Kevin and I decided to switch things up at TabTab around Christmas of last year. After launching our product, getting over 1k app downloads from this TikTok, and receiving amazing feedback from acquaintances and strangers alike, we were both ecstatic. The work we put into making the product was paying off, and we were ready to add tons of new features through rapid build sprints.
We personally emailed, texted, and/or called every single person that signed up. We had tons of feature requests ranging from modifications to our onboarding flow, to enabling funding of accounts via debit/credit card, to even facilitating general household expense splitting. Admittedly, the lack of consistency in the feedback we got was confusing.
Two things, however, were unequivocal:
People liked our product, but were largely unwilling to pay for it.
We weren’t communicating our features or pricing model very well.
At first, the former was only a mild concern. With sufficient users and traction, we thought, we would eventually figure out how to monetize the app. So, with feedback from our users in mind, we scoped and designed a completely new UX for our app:1
Midway through the sprint, however, Kevin and I started having conversations about the novelty of our product (which we also had prior to launch). Peer to peer payment apps (Venmo, Paypal, CashApp, Zelle) exist and — despite the fact that they don’t have recurring payments — are pretty awesome and completely free to use. Did we really want to spend this time we were taking off school creating a slight variant of something that was invented over a decade ago? We weren’t sure, and we weren’t sure we could do a better job than them.2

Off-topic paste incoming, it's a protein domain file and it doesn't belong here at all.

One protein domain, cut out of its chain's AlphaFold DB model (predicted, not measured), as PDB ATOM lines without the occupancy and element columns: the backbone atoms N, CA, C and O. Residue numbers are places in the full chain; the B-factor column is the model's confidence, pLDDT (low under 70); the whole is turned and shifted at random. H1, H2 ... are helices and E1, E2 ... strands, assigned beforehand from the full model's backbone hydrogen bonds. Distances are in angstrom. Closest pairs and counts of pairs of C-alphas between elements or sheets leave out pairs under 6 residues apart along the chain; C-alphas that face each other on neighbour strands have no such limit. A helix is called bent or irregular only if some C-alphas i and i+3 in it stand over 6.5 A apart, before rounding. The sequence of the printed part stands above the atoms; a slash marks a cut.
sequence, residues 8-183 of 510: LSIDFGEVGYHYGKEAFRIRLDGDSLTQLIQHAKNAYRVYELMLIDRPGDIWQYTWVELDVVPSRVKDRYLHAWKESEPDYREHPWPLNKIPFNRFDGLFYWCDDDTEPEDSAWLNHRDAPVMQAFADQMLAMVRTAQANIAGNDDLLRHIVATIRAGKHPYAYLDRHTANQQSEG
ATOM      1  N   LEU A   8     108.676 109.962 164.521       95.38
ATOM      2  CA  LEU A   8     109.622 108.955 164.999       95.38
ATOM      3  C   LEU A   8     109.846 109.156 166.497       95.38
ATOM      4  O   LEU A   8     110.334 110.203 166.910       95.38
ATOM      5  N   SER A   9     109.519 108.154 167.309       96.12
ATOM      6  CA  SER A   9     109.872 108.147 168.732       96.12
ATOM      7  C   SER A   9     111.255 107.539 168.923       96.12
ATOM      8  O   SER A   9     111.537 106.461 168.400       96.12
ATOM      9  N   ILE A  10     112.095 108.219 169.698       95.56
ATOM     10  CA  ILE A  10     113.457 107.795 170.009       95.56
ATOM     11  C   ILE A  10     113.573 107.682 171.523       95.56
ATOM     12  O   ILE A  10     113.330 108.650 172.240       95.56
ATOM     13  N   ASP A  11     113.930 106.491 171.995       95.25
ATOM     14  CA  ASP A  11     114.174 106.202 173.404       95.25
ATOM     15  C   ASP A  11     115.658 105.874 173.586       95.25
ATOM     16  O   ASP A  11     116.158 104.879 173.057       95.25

We also weren’t sure of this “figure monetization out later” approach. TabTab was pretty capital intensive:
Sending payments via ACH using Dwolla cost us 1% of the total value of every transaction + $0.05.
Securely authenticating a user’s bank account using Plaid cost us $2.50.
Obtaining subscription transaction data from Plaid cost us $0.30 per user per month.
This meant we had to approach the business with a “raise or die” mentality: either take money from VCs to finance growth (disclosure: we’ve already raised some money), or implode because we can’t pay for our users to sign up. It was an uncomfortable dilemma, as Kevin and I:
Really value having a large portion of our business,
Want the ability to decide to work on something different for whatever reason
Slash was a natural response to both our personal and product concerns. We now make money by charging merchants (interchange), we’re building something that didn’t previously exist (with a lot more potential applications/room to grow), and most importantly, are better serving the needs of our customers.
Excited for what’s to come!
P.S: Huge thank you to everyone that has written about or mentioned TabTab in a blog/news article/newsletter, including:
 I am admittedly somewhat salty that we never got around to building this version of the product. It’s probably the most thorough and organized design work I’ve done in my life! Feel free to open the Figma file in full screen and sift through the pages.
 If we wanted to migrate from making peer to peer payments via ACH to making transactions be free and instant (entries in a database), we would most likely have had to get something called a Money Transmitter License, which takes a couple of years and can cost millions of dollars. Andrew Kortina sent me a useful google doc with notes he had compiled on the subject.